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Re: Finding referecing and referenced tables, adaptation from David Fetter's solution

From: Gavin Flower <GavinFlower(at)archidevsys(dot)co(dot)nz>
To: bricklen <bricklen(at)gmail(dot)com>
Cc: pgsql-general(at)postgresql(dot)org
Subject: Re: Finding referecing and referenced tables, adaptation from David Fetter's solution
Date: 2011-07-30 10:17:05
Message-ID: 4E33DA21.3010909@archidevsys.co.nz (view raw or flat)
Thread:
Lists: pgsql-general
On 30/07/11 10:45, bricklen wrote:
> A coworker of mine* was looking for a way to quickly and easily be
> able to tell which tables were referencing particular table(s) she
> wanted to load (for unit testing). Using the examples from David
> Fetter**, she submitted a revised version that seems to work quite
> well. With her permission, I have posted her changes and comments.
>
> Here is what she had to say about her changes (lightly-edited to mask
> table names etc)
>
> "The queries linked in the original post by David Fetter do not appear
> to take into account cases where table A references table B, and B
> references A.  (Or longer cycles.) In our environment, we have a lot
> of those.
> Using the original query as a cheat sheet, I wrote a query that
> essentially takes as parameter the name of the table whose "ancestors"
> you want to find, and comes up with a list of everything it depends
> on, but stops as soon as it detects a cycle.
>
> To get a list of all the FK relationships that start at the table of interest:
>
> SELECT referenced_table, depth, chain FROM table_dependencies WHERE
> origin_table = '<table name>';
>
> To get a simple list of all tables that a given table requires due to
> FK dependencies (which is what I need for my unit tests):
>
> SELECT DISTINCT referenced_table FROM table_dependencies WHERE
> origin_table = '<table name>';
>
> To get a partial ordering of the dependencies -- which should tell you
> in what order the tables should be populated in order to avoid FK
> violations -- I think you can do this:
>
> SELECT referenced_table, MIN(depth) AS path_length
> FROM table_dependencies
> WHERE origin_table = '<table name>'
> GROUP BY referenced_table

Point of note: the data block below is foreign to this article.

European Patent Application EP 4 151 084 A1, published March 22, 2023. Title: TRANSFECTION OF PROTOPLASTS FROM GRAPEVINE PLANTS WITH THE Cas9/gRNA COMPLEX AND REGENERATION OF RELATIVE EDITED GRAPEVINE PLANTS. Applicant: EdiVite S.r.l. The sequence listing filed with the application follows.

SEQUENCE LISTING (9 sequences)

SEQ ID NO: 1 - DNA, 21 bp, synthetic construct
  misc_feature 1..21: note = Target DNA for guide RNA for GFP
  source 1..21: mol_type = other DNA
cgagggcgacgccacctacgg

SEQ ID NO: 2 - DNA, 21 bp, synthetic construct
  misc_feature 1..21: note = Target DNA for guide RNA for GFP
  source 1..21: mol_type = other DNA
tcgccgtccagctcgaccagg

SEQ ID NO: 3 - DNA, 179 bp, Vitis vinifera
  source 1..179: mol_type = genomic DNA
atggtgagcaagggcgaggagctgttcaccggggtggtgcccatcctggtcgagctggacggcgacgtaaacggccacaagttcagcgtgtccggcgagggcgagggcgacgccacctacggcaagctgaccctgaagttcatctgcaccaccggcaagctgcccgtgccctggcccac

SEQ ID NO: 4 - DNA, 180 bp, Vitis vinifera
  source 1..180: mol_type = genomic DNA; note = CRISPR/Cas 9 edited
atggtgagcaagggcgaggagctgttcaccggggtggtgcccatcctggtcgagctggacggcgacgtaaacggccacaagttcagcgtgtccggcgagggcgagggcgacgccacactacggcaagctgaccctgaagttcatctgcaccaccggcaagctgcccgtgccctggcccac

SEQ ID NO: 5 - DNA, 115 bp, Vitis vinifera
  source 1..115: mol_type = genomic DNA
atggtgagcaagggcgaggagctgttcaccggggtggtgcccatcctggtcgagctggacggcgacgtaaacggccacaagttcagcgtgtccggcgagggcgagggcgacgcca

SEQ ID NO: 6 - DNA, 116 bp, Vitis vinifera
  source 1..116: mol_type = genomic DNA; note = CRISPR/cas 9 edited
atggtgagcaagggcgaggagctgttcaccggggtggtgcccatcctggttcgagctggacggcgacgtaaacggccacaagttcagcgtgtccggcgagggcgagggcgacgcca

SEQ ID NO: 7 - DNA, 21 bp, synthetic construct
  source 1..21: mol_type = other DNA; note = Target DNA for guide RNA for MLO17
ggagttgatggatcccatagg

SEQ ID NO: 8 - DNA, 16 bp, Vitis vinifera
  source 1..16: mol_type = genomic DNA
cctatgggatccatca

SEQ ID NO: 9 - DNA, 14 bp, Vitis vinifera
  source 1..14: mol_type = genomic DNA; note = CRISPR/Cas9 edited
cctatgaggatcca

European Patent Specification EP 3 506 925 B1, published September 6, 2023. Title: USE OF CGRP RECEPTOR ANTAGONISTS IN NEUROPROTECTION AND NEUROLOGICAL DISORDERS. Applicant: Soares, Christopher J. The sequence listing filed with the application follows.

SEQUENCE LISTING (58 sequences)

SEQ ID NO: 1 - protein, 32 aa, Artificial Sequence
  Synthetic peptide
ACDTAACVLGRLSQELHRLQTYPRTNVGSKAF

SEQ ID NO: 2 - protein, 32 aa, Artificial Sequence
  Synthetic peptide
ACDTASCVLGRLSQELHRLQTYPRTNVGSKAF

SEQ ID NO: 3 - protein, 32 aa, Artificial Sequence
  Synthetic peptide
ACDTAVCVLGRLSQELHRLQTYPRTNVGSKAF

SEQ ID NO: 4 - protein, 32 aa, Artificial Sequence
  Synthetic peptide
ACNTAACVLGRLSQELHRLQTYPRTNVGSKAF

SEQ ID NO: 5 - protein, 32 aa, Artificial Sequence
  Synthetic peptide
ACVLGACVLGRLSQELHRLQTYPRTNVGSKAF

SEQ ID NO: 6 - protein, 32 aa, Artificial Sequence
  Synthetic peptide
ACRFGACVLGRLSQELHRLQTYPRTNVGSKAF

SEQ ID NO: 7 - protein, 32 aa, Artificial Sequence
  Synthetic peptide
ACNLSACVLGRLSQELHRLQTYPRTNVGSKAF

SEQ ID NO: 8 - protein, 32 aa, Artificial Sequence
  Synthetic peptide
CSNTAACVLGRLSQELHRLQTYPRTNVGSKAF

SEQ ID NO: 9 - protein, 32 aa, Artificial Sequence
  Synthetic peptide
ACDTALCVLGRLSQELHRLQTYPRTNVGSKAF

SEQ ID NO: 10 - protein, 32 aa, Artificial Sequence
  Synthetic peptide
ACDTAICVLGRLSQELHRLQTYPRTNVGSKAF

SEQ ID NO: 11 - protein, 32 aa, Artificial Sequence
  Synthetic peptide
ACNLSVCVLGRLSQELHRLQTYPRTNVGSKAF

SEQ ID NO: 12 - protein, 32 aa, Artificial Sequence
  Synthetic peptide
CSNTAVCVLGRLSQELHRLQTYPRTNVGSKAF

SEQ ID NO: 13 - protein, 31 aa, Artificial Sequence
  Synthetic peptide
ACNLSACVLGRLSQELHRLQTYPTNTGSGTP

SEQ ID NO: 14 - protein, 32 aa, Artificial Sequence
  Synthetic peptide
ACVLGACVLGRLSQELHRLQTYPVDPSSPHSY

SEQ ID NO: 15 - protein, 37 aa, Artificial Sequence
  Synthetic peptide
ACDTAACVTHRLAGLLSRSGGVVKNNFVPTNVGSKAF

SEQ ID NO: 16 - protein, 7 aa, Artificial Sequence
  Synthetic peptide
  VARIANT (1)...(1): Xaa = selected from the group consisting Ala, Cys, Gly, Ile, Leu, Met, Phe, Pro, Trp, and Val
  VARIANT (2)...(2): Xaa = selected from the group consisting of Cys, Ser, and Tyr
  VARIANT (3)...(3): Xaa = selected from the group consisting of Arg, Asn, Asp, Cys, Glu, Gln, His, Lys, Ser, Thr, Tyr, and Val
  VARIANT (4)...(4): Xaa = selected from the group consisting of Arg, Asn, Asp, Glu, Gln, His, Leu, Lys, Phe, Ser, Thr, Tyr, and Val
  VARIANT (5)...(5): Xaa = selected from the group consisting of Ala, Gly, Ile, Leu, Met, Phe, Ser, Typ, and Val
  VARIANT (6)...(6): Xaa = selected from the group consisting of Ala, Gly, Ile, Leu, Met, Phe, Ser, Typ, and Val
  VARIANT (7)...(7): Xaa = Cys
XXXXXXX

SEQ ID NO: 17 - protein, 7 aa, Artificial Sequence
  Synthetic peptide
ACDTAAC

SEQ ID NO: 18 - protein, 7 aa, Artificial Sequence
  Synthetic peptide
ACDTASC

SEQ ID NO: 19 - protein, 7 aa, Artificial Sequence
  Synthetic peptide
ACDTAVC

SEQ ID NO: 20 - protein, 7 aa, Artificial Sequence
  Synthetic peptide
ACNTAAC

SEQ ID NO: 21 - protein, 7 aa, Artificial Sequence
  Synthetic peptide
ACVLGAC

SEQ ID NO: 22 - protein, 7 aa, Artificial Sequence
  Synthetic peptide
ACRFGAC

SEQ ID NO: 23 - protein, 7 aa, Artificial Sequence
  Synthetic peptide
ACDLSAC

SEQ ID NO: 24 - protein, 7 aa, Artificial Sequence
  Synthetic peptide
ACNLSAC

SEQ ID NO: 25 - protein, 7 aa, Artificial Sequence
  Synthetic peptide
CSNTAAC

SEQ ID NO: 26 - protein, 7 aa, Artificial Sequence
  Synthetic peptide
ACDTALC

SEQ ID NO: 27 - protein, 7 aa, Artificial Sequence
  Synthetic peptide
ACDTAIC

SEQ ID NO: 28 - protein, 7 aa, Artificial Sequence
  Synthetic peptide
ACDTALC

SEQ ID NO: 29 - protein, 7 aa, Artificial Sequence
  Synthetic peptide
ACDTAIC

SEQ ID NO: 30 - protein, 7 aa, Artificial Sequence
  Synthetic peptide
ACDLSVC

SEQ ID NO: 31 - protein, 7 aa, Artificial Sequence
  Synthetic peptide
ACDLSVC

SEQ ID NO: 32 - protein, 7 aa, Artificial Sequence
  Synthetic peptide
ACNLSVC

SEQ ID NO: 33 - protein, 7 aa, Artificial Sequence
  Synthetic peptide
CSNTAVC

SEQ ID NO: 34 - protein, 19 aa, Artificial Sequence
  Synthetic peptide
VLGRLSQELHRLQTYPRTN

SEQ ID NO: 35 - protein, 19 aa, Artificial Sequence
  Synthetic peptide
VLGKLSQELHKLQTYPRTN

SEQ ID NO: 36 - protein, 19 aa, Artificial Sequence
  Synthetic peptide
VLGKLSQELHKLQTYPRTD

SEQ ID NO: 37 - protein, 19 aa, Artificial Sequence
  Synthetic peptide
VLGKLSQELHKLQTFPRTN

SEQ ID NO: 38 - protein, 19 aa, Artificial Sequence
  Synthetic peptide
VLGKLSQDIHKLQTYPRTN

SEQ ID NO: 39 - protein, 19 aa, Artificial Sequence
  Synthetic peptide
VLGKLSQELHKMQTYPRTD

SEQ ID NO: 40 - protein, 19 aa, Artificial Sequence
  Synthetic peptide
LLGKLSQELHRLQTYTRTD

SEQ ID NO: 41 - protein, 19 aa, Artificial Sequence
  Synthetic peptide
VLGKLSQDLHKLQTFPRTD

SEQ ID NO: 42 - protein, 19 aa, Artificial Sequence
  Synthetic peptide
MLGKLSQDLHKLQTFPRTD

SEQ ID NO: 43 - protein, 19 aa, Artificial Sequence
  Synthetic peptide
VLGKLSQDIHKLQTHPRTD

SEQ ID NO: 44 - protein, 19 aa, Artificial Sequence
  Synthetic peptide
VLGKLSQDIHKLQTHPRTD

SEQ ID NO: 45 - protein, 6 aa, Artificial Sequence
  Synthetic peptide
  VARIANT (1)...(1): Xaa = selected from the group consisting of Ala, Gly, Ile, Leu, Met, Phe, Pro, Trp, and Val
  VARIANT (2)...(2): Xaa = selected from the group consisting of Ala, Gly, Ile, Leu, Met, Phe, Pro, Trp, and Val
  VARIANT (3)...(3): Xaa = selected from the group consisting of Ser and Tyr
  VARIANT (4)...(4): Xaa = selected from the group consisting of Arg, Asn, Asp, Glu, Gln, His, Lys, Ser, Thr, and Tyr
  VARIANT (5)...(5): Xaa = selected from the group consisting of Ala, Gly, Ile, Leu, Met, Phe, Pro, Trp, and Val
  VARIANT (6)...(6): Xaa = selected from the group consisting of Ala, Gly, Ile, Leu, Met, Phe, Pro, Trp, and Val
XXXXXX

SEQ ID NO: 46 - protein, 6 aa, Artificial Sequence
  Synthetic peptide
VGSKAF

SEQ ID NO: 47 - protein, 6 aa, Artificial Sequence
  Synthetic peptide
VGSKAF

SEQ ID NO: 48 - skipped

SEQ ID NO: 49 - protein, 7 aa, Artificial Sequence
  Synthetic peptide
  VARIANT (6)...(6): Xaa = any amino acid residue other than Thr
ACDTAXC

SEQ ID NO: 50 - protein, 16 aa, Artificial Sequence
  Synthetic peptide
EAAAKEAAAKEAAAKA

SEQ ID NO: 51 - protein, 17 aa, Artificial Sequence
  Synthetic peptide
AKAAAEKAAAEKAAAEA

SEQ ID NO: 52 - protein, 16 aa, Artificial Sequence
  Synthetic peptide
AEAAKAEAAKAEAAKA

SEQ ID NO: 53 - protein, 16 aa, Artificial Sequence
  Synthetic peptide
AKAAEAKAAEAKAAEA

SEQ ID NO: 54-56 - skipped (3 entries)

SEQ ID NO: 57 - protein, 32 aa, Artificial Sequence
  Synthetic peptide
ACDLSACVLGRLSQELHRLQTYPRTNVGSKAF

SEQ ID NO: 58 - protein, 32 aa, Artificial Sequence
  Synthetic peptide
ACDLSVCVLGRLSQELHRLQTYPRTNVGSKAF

> ORDER BY path_length DESC;"
>
> -- Here is the view she came up with:
>
> CREATE OR REPLACE VIEW table_dependencies AS (
> WITH RECURSIVE t AS (
>      SELECT
>          c.oid AS origin_id,
>          c.oid::regclass::text AS origin_table,
>          c.oid AS referencing_id,
>          c.oid::regclass::text AS referencing_table,
>          c2.oid AS referenced_id,
>          c2.oid::regclass::text AS referenced_table,
>          ARRAY[c.oid::regclass,c2.oid::regclass] AS chain
>      FROM pg_catalog.pg_constraint AS co
>      INNER JOIN pg_catalog.pg_class AS c
>      ON c.oid = co.conrelid
>      INNER JOIN pg_catalog.pg_class AS c2
>      ON c2.oid = co.confrelid
> -- Add this line as "parameter" if you want to make a one-off query
> -- or a function instead of a view
> --        WHERE c.oid::regclass::text = '<table name>'
>
>      UNION ALL
>      SELECT
>          t.origin_id,
>          t.origin_table,
>          t.referenced_id AS referencing_id,
>          t.referenced_table AS referencing_table,
>          c3.oid AS referenced_id,
>          c3.oid::regclass::text AS referenced_table,
>          t.chain || c3.oid::regclass AS chain
>      FROM pg_catalog.pg_constraint AS co
>      INNER JOIN pg_catalog.pg_class AS c3
>      ON c3.oid = co.confrelid
>      INNER JOIN t
>      ON t.referenced_id = co.conrelid
>      WHERE
>          -- prevent infinite recursion by pruning paths where the last entry in
>          -- the path already appears somewhere else in the path
>          NOT (
>              ARRAY[ t.chain[array_upper(t.chain, 1)] ] -- an array
> containing the last element
>              <@                                        -- "is contained by"
>              t.chain[1:array_upper(t.chain, 1) - 1]    -- a slice of the chain,
>                                                        -- from element 1 to n-1
>          )
> )
> SELECT  origin_table,
>          referenced_table,
>          array_upper(chain,1) AS "depth",
>          array_to_string(chain,',') as chain
> FROM t
> );
>
>
> If anyone has any fixes or changes, or knows of a better way to get
> the referencers/referencees, we'd be interested in hearing about them.
>
> * Jenny van Hoof deserves the credit for the changes
> ** http://people.planetpostgresql.org/dfetter/index.php?/archives/27-Key-Tree.html
>
I just realized that the 3rd & 4th line will always show the same values 
as the 1st & 2nd lines, as only the column headings change!  Is this 
intentional?

c.oid                   AS origin_id,
         c.oid::regclass::text   AS origin_table,
         c.oid                   AS referencing_id,
         c.oid::regclass::text   AS referencing_table,

Cheers,
Gavin

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Next:From: Gavin FlowerDate: 2011-07-30 11:49:18
Subject: Re: Finding referecing and referenced tables, adaptation from David Fetter's solution
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Subject: ERROR: could not read block 4707 of relation 1663/16384/16564: Success

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